MIT Sloan Management Review Article on Politics in the Workplace: How Can Managers Keep the Peace?
- Lemaro Thompson
- MIT Sloan Management Review
In an age of increased polarization in which political ideology and identity have become intertwined, workplace political discussions may be more common, but they can have detrimental outcomes. At Coinbase, a cryptocurrency exchange company, the hesitancy of CEO Brian Armstrong to make a public announcement in support of Black Lives Matter following the death of George Floyd resulted in employee walkouts. Later, in September 2020, Armstrong announced a new policy prohibiting social activism within Coinbase and subsequently offered severance packages to employees unsatisfied with the company’s apolitical mission. Coinbase ultimately lost 60 employees — 5% of its 1,200-employee staff — as a result.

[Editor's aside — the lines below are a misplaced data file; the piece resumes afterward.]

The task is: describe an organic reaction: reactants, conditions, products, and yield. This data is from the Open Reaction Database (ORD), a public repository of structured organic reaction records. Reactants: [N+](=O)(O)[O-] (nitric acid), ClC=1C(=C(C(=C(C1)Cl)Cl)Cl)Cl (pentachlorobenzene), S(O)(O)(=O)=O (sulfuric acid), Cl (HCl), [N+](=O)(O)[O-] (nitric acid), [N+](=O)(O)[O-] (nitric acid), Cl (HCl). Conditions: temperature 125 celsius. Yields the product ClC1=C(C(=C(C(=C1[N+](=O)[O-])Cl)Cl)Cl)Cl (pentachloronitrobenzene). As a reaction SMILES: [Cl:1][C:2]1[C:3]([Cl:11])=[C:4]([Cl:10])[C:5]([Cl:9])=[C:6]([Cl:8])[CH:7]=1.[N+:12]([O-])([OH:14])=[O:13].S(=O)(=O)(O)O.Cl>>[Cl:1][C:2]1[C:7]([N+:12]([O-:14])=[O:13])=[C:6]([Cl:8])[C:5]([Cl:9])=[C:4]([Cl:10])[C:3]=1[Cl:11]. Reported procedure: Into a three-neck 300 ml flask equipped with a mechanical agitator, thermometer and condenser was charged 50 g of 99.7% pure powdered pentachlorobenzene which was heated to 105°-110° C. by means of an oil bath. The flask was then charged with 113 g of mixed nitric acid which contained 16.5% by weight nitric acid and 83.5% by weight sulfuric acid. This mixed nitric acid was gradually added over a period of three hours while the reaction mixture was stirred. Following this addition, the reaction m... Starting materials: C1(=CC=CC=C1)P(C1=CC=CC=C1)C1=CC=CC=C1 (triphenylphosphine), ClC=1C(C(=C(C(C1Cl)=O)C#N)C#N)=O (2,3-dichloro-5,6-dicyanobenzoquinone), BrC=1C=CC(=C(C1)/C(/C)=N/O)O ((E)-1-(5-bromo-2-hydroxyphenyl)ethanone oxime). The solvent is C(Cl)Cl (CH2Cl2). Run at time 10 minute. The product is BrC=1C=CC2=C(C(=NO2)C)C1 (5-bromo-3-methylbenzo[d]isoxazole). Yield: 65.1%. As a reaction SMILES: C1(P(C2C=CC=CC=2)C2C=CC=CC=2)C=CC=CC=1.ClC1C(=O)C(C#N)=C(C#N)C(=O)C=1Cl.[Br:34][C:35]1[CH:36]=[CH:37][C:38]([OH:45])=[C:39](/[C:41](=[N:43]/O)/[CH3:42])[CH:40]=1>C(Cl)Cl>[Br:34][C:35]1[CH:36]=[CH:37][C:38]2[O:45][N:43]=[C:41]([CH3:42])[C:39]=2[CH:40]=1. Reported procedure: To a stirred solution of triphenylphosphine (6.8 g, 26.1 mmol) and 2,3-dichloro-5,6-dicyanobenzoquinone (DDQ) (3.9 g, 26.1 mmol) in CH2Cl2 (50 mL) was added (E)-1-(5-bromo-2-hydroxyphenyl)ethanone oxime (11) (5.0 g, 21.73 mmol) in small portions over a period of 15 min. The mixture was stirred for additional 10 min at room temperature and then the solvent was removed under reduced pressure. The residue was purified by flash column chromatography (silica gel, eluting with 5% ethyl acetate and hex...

At the software company Basecamp, internal discussion about a list of “funny” customer names sparked political discussions about diversity, inclusion, and tolerance. Disagreement between employees and a cofounder regarding the severity of the situation resulted in a similar ban on workplace political discussions. In response, nearly 30% of the company’s employees chose to leave.
About the Author
Lemaro Thompson is an assistant professor of management at the University of La Verne
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MIT Sloan Management Review Article on Politics in the Workplace—How Can Managers Keep the Peace?